See link:
He has repeatedly made outlandish claims about U.S. Government and CIA activity in Georgia, such as that in Pankisi Gorge where the US funds Chechen fighters/terrorists via USAID and USDA-funded NGOs, which are so unbelievable that American Embassy staff have had him tortured and beaten up (and participated), murdered at least one of his friends (Roddy Scott, a British journalist), and robbed him of valid US nationality and access to his US based health insurance for making them. To regain his rights, he will have to travel to the  US to challenge these determinations in a US court – which would, by a strange coincidence, get him out of Georgia. Why would they do all this, I wonder? Or rather I don’t, I’ve been there, I’ve seen such things happen with my own eyes.
Obviously, when people fire rocket-propelled grenades at your citizens this requires an international investigation. There was one. The UN came and found that the only direction these grenades, which had blown up vehicles and seriously injured several people, could have been fired from was where the Georgian special forces had been standing. If the Abkhaz separatists had a new type of grenade which can turn 180 degrees in mid-air and strike a target, without being launched by anything, the world would know about it.
Independent weapons experts, who make the sort of grenades and rocket launchers used, said the same. The UN also asked why the people fired at had been taken to that place by Georgian officials and told they were taking part in a photo opportunity. They also asked why cameramen from several government-controlled TV stations were filming this apparently irrelevant field, and so just happened to catch the incident, when voters were going to the polls throughout Georgia, and few people had ever even heard of this village.
Outrageous, unprintable, unreportable
Jeffrey Silverman reported that Saakashvili had fired at his own citizens to detract attention from the poll violations and widespread violence on Election Day. Outrageous, unprintable, unreportable, he was told. But the Georgian public and the Georgian Human Rights Centre didn’t tell him that. They knew what the investigators would say before anyone else – not that anyone asked them, they’re not paying the UN’s wages. They also knew Jeffrey’s ability to get to the truth under difficult circumstances, as he had done so many times before. As they recognise the truth when they see it, the story didn’t go away.
Eventually the U.S. decided the Saakashvili gang were too much of a liability and plucked an apolitical businessman out of nowhere to lead a new favoured party and clean the stables. Five years after the outrageous claim, two Georgian officials from local regional governments, part of Saakashvili’s state apparatus, have now been arrested and charged with doing exactly what Silverman said Saakashvili’s gang had done.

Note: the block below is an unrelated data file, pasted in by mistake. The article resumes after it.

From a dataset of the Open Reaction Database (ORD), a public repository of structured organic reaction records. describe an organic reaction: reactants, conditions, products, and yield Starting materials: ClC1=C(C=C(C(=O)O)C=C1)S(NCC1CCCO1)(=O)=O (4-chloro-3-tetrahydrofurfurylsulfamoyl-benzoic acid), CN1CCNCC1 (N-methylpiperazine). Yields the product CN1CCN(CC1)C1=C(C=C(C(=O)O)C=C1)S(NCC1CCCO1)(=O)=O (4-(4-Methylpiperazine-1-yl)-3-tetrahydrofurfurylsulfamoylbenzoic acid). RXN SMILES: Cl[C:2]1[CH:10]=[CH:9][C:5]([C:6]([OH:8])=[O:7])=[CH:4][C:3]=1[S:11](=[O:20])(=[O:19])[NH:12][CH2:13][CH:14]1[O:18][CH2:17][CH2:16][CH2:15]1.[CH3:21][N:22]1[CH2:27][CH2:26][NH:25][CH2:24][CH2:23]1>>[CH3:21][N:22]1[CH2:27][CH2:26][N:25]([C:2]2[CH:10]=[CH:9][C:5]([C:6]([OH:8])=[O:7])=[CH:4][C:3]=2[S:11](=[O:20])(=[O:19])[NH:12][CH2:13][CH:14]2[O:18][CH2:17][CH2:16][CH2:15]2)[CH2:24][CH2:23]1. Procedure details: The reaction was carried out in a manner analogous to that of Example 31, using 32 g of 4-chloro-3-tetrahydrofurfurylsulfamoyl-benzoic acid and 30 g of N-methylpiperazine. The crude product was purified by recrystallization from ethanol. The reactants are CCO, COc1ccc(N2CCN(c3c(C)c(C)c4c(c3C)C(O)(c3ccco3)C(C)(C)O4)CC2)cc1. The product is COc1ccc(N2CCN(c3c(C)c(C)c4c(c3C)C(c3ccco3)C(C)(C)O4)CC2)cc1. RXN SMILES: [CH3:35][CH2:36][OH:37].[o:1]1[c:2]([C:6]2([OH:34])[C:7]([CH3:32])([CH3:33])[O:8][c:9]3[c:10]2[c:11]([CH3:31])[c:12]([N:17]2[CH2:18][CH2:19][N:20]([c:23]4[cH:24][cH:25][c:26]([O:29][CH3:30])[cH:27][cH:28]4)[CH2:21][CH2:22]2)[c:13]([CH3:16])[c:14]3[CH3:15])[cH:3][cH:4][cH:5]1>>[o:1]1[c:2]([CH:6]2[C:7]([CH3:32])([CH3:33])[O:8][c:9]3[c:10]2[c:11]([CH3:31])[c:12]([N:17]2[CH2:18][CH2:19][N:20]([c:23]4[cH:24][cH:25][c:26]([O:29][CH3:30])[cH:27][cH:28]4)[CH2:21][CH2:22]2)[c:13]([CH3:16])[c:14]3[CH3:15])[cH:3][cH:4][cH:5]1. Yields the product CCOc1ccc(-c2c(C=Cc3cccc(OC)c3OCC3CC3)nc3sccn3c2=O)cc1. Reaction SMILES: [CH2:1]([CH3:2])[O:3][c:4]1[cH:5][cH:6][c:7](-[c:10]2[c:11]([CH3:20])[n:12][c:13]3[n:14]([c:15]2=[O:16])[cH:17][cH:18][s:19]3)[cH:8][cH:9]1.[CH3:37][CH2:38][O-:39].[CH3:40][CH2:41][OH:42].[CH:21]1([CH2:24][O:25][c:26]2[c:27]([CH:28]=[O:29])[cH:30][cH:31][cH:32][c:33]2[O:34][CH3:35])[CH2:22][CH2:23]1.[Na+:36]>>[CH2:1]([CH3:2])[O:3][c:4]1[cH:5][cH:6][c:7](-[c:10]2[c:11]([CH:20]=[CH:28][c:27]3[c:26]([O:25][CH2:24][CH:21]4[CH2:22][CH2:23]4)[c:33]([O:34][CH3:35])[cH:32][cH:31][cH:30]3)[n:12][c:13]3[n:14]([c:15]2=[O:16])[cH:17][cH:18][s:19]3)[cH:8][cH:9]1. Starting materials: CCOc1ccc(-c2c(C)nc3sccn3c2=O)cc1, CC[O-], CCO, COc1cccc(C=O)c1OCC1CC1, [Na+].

The Interior Ministry has announced that former head of the Department of Constitutional Security of the Abkhaz Autonomous Republic within the Georgian Interior Ministry, Roman Shamatava, and a former ministry employee from the special task unit in the Samegrelo region, Malkhaz Murgulia, have been arrested on terrorism charges.
It said that the two men “together with other” (unspecified) “high-ranking Interior Ministry officials organised and carried out a terrorist act with the purpose of terrorising the peaceful population.”
Lots of other folk have been arrested too, for crimes long known by the public but ignored by the state. If the U.S. didn’t know about all this it wouldn’t have invented the new guys, who took power in October 2012. Strangely enough though, it hasn’t offered to compensate the victims of its own complicity, or those who became victims for knowing too much.
The funny thing about the truth is that it never goes away. Most of us actually regret that in our daily lives. But refusing to listen to those who know doesn’t help. It just gets other people’s sons and daughters robbed, tortured and terrorised, and Western democracies and their peoples implicated.
At long last some medium-level officials have been arrested in relation to this terrorist act dating back to 2008, known ever since as the Khurcha Incident. People all over the world and the Georgian government are now listening attentively to Jeffrey Silverman. So now the question is not what went on in Georgia during that time but who will be arrested next?


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Jeffrey K. Silverman, 25 years resident of the former Soviet Union, since October 1991, resides in Tbilisi Georgia worked with Radio Free Europe, crime, corruption, and terrorism report. USAR, 100th Division Training, Fort Knox and Blue Grass Army Chemical Weapons Depot, ROTC program, University of Kentucky bases: decorated non-wartime veteran, 19D, Cavalry Scout. Jeffrey has a track record in breaking through language barriers and bureaucracies to perform due diligence under unconventional circumstances. He has also served as Editor-in-Chief of the Georgian Times and Azerbaijan Today, whilst undertaking freelance journalism and due diligence for various confidential clients. Has specialized in conflict zones, mostly in Georgia, Azerbaijan, and countries of Central Asia; MSc Degree plus the University of Kentucky, provided with full-tuition scholarship based on Cherokee roots and academic standing, the family escaped “trail of tears” while passing Ohio in the harsh winter; one set of Eastern European grandparents: Lithuanian-Polish Jews. Completed advanced degree, MSc plus 40 credits, in cooperation with Patterson School of Diplomacy and International Commerce, studied theoretical frameworks for the analysis of political systems, conflict resolution, international science, and technology policy.